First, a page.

Yes God heals. But He does it His way and in His timing. It might be immediate – and there is no harm in praying for that (we all do). But we should not lose heart if He chooses for His own perfect purposes to answer us in a way differently from what WE want.

And PLEASE do NOT pick up any poisonous snakes.

Yours in Jesus Christ our dear Lord and Savior,

Bob L.

Question #17:

Oh WOW! I did not fully appreciate your initial response - I have a copy of the NKJV and those verses are there. I really am in total shock - how can this happen? How many Bibles have been printed like this? I need to continue to go through the sources you list and understand this myself. I also use blueletterbible.org and those verses are present.

I am really blown away by this revelation - you are truly a gift! I will continue to review.

God bless you!

Response #17:

You're most welcome!

Feel free to write me any time, my friend.

In Jesus our dear Savior,

Bob L.

Question #18:

Another question I wanted to ask you is about textual criticism - where could I get some help to understand the textual notes in the Bible? They must be possible to understand despite how they look, but in both books by Metzger that I've got ("The Text of the New Testament - Its Transmission, Corruption, and Restoration" and "A Textual Commentary on the Greek New Testament") there doesn't seem to be explicit guidance on it. Here I would also appreciate your prayer. Time is really short and I've got a lot to study and a lot to learn. I added some more Greek to my study plan and I want to add Textual Criticism too, but I hope I won't have to choose between one or the other. On this though, I have to say that Greek Bible reading is going well, whereas textual issues are still quite foreign to me.

In our Lord,

Response #18:

Sorry for the delay. I was out town spending some time with my family in Michigan. I got a chance to break bread with my nephew and his new fiancé (wedding next summer). On the "tough" side was seeing my mother in the state she is now in. She was able to get in the car with me last May and do a number of things. Now she is on hospice, skin and bones, and doesn't really even recognize anyone. I think she did seem to know who I was for a couple of brief moments over three days, but mostly she slept or stared off into space. She's also in a lot of pain, but they are giving her serious meds which seems to mostly mitigate that. I guess I'm grateful that she is "out of it" since it would break her heart to fully realize what a sad state she's in – she was always a very 'can do' independent New Englander.

On textual criticism, that is a hard one in that it's a little like someone asking for a book or course of instruction on how to become an ace fighter pilot. There are books; there are courses of instruction. But not many people ever get to be ace fighter pilots, and those who do do so through natural talent and special experience. Textual criticism is also more of a "doing" thing. Not that there aren't books and canons of procedure. But in my experience it's a little bit like political prognostication. There are plenty of experts but somehow a multiplicity of opinions. That is no doubt why in Metzger's commentary they have a committee and, based upon the committee's deliberation, a grade of probability assigned for each "problem and solution" in the NT (they do NOT, of course, cover all problems, and in fact leave off considering at all some of the passages I have found to be most important in this regard).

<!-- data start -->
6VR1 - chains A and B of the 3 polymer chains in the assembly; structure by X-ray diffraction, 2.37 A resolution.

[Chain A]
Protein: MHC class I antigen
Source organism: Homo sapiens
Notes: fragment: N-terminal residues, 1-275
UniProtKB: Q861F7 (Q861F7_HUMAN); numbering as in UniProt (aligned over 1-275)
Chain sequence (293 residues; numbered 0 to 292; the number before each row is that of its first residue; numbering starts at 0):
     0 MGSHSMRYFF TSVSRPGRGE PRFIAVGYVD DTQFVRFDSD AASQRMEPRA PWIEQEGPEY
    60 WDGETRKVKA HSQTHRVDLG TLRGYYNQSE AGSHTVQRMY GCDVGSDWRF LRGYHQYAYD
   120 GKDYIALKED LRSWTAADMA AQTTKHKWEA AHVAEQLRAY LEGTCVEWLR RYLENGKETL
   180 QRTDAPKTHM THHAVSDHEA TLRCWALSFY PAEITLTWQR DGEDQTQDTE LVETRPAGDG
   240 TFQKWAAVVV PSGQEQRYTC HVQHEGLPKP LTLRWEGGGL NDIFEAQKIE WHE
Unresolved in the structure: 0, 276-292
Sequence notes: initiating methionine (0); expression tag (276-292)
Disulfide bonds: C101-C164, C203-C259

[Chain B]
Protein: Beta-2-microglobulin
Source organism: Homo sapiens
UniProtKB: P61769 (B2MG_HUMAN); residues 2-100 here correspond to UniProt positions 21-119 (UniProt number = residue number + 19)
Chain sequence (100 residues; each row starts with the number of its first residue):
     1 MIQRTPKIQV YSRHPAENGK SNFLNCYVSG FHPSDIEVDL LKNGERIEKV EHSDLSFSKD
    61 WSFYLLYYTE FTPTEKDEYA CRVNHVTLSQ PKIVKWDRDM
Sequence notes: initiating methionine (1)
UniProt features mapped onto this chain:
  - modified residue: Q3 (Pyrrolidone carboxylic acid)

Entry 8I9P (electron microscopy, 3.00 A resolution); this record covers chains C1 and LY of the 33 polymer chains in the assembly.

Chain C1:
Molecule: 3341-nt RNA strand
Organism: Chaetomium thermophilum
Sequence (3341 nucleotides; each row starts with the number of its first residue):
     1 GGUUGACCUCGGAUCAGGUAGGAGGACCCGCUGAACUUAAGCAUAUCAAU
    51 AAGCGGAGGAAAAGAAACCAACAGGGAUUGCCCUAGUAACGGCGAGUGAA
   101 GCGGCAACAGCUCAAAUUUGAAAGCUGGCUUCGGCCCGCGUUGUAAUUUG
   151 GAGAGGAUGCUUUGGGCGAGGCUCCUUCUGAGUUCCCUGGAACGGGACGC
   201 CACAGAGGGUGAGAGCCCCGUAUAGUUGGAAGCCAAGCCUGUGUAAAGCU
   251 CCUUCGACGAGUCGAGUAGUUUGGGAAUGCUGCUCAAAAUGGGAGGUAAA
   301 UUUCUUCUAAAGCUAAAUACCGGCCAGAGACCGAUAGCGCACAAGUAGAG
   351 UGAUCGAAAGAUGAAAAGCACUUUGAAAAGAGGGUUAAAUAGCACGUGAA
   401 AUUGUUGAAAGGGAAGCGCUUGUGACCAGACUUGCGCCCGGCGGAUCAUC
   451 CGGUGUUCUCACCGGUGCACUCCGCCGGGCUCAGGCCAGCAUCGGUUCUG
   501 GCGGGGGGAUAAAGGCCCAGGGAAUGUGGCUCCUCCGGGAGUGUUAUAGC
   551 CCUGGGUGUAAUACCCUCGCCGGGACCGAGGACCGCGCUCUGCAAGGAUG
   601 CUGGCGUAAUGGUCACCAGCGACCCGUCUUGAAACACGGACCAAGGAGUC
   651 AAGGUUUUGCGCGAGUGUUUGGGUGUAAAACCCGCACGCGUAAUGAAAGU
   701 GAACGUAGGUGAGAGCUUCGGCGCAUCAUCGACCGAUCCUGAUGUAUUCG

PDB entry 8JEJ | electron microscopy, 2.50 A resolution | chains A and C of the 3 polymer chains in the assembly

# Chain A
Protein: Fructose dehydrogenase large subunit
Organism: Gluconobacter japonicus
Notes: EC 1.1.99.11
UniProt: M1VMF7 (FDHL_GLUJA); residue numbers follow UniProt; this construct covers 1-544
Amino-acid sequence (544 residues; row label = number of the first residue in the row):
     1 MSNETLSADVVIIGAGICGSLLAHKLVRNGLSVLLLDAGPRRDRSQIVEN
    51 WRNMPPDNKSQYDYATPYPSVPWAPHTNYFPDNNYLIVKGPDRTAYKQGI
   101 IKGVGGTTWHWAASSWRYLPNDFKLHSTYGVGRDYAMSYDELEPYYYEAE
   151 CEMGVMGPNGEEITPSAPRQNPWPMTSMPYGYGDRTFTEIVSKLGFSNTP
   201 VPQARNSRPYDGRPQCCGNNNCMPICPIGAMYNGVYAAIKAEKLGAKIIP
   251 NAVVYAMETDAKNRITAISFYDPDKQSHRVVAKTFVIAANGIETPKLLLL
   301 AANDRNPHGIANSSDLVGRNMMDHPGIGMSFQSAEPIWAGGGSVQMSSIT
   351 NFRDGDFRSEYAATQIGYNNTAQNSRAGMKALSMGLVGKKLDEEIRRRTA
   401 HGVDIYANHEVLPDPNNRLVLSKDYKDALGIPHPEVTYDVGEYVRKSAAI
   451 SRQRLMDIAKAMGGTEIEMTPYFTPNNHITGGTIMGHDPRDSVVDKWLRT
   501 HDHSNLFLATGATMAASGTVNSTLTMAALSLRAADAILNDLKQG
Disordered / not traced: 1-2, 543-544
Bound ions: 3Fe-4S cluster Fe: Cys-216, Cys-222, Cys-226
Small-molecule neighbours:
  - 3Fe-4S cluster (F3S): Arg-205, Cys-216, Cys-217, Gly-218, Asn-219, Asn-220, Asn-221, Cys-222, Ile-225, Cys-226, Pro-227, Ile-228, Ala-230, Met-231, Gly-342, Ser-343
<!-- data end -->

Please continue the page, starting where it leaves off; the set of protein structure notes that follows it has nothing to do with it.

Short of actually fussing over specific problems and gaining more and more familiarity with the witnesses to the text, the only other thing one can do is to learn Greek better. One of the reason why the great Classicists of the past were so good at this particular art of textual criticism is that they knew ancient Greek so well. It's all very well to stake out a position on a particular passage, but if one's "answer" isn't what Paul (e.g.) would have likely said, then it doesn't really matter if the defense is logical. How do we know what Paul likely really said? We don't, absent the Bible. But we can with study and experience come closer to knowing how he probably would have phrased things, both from a growing appreciation of his style and also from a growing understanding of Greek. I'm thinking of a linguistic class many years ago where the non-native English-speaking Finnish professor gave the class one take-home exercise wherein it had to be determined whether or not the paragraph in question had been written by a native speaker of English or a non-native one. In all cases, the English was fine. And in some paragraphs there were mistakes. But sometimes the mistakes were mistakes a native speaker would make. And in some paragraphs there were things that were not technically mistakes but were the sorts of things a native speaker would not say (at least "not in that precise way"). How did we know this? We are native speakers and we just "know" because we have heard the language all of our lives.